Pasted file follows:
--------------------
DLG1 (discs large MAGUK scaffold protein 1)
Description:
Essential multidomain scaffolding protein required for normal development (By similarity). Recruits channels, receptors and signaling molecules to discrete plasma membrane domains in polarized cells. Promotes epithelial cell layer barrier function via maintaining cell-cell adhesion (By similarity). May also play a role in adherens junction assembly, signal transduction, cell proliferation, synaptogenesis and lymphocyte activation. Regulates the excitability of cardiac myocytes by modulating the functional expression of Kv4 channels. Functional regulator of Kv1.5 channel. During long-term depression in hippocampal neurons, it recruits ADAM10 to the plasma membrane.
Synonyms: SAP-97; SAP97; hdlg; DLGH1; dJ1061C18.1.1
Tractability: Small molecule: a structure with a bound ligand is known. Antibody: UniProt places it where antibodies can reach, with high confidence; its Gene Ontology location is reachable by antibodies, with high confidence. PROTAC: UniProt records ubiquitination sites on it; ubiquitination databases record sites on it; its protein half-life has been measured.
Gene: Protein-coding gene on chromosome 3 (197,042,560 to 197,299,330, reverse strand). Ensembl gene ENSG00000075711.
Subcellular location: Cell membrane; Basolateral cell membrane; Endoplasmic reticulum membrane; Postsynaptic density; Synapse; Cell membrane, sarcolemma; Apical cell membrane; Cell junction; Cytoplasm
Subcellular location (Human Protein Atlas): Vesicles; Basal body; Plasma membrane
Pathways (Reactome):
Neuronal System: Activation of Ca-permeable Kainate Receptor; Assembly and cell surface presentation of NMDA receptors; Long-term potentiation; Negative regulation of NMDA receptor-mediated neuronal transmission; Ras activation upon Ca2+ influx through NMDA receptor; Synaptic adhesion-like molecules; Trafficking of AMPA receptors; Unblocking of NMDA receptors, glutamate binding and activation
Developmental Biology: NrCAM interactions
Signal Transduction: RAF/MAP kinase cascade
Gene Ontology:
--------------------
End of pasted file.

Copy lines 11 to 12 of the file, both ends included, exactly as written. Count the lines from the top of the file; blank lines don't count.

Developmental Biology: NrCAM interactions
Signal Transduction: RAF/MAP kinase cascade